Map Discovery  
  There are a huge number of high quality maps on the Internet that can be used to extract useful geospatial information about the region they describe. For example, by aligning satellite images with these maps, as shown in Figure 1, we can label the streets automatically. This procedure is even more useful for areas such as the Middle East, where we do not have detailed road vector data but there do exist maps for large parts of it.  
Figure 1: This figure shows a map of Washington D.C. conflated with its satellite imagery
  But identifying these high quality maps from among the huge number of images that exist on the Internet is a difficult task. First, there is no meta-data to directly identify these maps. This makes it necessary to look at the content of the images to distinguish between the maps and other images. Second, many such high quality maps are embedded in other documents such as PDF reports, PowerPoint presentations, etc. Therefore, we have to analyze these documents as well to obtain those high quality maps.  
  Simply using Web-based image search engines does not solve the problem, as is evident from the snapshot of results page on Yahoo Image Search shown in Figure 2. For the query term 'Tehran maps', the first page returns only two maps among the top 21 matching images. This happens because image search engines only use the textual information surrounding the image, such as its name, title of the page it is displayed on, etc. to identify them.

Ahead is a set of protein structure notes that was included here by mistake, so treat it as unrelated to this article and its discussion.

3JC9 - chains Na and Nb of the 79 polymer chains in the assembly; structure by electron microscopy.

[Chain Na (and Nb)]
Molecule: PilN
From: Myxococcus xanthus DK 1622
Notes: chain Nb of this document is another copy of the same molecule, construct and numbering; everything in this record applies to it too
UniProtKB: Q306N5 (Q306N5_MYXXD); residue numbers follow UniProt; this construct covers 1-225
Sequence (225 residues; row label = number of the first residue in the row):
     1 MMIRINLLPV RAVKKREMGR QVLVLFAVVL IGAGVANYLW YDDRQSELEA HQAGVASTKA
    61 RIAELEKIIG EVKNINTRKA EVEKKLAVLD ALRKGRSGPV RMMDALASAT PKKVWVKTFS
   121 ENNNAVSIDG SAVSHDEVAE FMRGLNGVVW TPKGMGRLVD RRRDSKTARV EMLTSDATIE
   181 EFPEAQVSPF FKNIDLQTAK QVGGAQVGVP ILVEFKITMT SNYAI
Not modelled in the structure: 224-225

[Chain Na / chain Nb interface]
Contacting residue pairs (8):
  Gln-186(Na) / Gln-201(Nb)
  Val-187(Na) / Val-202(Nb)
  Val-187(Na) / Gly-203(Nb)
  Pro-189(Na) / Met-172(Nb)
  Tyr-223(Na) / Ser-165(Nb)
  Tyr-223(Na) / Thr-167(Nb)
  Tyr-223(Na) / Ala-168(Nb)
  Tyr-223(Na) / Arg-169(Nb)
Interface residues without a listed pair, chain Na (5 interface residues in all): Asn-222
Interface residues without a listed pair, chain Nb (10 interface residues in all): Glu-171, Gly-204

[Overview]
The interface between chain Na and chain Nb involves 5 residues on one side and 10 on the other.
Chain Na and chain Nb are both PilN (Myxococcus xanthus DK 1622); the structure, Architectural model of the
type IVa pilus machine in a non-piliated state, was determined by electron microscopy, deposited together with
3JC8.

Figure 2: A snapshot of search results on Yahoo Image Search
  We solve both the above mentioned problems through our approach described here. Figure 3 depicts the architecture of our system. We start by collecting images and documents of an area from the Internet. Then, we parse the documents to extract the images embedded in them. Having collected the candidate maps, we use a Content Based Image Retreival (CBIR) technique to classify each image as a map or nonmap based on a new set of features extracted from it.  
Figure 3: The architecture of our MapFinder system
  Content Based Image Retreival  
  Maps come in wide varieties and the graphical characteristics of each type of map varies significantly from the other types. In order to identify all kinds of maps accurately, we use a Content Based Image Retrieval technique to match each query image with a pre-labeled repository of images, and then classify it based on the most similar images found. Figure 4 shows how we find the most similar images using the CBIR technique. Given a new query image, the CBIR system matches it with all the images in the map and nonmap repository and then finds the most similar images.  
Figure 4: The architecture of our MapFinder system
  In order to compare images using the CBIR technique, we have introduced a new set of features that we believe are much more effective in capturing the characteristics of maps. These features operate on the individual edge sections in the Canny edge map of the original image. Figure 5 shows a sample map in color, its Canny edge map and an enlarged sub part to show the individual edge sections. We extract properties of each edge section such as its length, the number of branches in it, etc. Then, we find aggregate features for the entire image from these properties.  
Figure 5: A sample map, its Canny edge map and a sub part enlarged to show disjoint edge sections